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Weather stations report big freeze

Winter has come early to the Highlands as areas plummeted to their coldest September temperatures for nearly 30 years last night, with -4.4°C recorded at one weather centre.

Two weather sites in Scotland hit record lows, although the temperatures across the country were milder.

Tulloch Bridge recorded a temperature of -4.2°C, and Tyndrum -4.4°C – the coldest temperatures recorded since they opened in 1982 and 1990 respectively.

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“It was very chilly up there”, said Met office forecaster Mark Seltzer. “These are the coldest temperatures recorded at this time of year since the stations opened.

“The conditions were right there for the temperature to drop, although these were the two coldest spots.”

And the forecaster said we are set for an unsettled week.

Mr Seltzer said: “It will be another quite chilly night in some parts, and then there will be spells of heavy rain with dry spells in between – sometimes chilly, and sometimes mild.”

The weekend of snowfall signalled ski resorts could be in for another record year.

Temperatures plunged from a pleasant double digit earlier last week to below zero with motorists waking to frosty windscreens.

But for the Cairngorms, which enjoyed a record-breaking winter sports season, it was a white end to September. It comes just weeks after an early snowfall at the end of August.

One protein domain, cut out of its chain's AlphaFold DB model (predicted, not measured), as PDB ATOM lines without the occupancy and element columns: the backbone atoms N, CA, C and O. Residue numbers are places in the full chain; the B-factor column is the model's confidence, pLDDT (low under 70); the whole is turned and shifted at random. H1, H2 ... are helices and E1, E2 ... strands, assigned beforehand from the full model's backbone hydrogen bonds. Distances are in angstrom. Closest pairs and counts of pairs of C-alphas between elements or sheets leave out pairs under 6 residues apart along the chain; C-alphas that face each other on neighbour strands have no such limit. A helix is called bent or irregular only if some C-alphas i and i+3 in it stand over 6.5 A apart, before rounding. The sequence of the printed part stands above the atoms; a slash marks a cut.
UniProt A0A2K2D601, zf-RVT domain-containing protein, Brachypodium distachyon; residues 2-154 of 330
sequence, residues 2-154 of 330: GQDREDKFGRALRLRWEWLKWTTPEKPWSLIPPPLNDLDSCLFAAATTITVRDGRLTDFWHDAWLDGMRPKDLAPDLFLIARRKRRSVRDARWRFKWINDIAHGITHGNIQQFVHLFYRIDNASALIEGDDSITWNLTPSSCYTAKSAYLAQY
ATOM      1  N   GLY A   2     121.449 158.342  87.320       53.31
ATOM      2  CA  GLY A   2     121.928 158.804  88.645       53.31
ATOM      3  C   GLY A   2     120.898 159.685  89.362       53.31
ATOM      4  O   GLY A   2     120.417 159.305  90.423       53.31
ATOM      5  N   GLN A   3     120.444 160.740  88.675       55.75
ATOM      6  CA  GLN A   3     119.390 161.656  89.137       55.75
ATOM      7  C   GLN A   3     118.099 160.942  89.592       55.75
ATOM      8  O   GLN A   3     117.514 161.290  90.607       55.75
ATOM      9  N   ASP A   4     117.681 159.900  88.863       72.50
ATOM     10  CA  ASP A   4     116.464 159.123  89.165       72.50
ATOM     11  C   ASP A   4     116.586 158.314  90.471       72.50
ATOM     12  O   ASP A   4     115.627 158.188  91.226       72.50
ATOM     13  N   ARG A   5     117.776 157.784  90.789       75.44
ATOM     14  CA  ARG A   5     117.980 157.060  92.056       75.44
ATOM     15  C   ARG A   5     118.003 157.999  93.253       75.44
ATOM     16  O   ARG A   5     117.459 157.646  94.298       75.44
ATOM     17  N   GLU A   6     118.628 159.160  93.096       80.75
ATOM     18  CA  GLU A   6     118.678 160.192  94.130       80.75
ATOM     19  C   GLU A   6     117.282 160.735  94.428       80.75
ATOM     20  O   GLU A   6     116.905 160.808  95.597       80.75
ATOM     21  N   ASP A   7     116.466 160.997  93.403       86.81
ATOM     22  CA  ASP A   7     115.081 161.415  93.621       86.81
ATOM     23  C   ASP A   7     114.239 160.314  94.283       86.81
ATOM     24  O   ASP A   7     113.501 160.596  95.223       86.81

Snow fell on the Scottish mountain range from Saturday night into yesterday, and hillwalkers had to wear their winter woollies and specialist equipment as they enjoyed blue, sun-filled skies with slippery conditions underfoot.

Children took advantage with some of the earliest snowmen ever built on the Cairngorms.

There was insufficient snow for skiers, but staff at the resort were hoping for another busy year on the slopes.

A warning was issued for hillwalkers yesterday, not for frostbite, but for the high risk of sunburn.

Last year the resorts took advantage of the coldest winter for around 100 years. Ski Scotland estimated the country had its best ski season in 14 years. The five mountain resorts attracted 373,782 skiers and are believed to have brought £37.5 million into the economy since November.

In June, there was still enough snow on the slopes for about 150 skiers and snowboarders to enjoy the unseasonal weather.

Lindsay Coleman, of Cairngorm Mountain, said she hoped the dusting of snow was a sign of things to come. She said: “We have had snow early before, but this must be the earliest.

“We hope this early snow is a sign of things to come. Application forms are pouring in for season passes. Numbers are definitely up already but we will have to limit it to 1500.”

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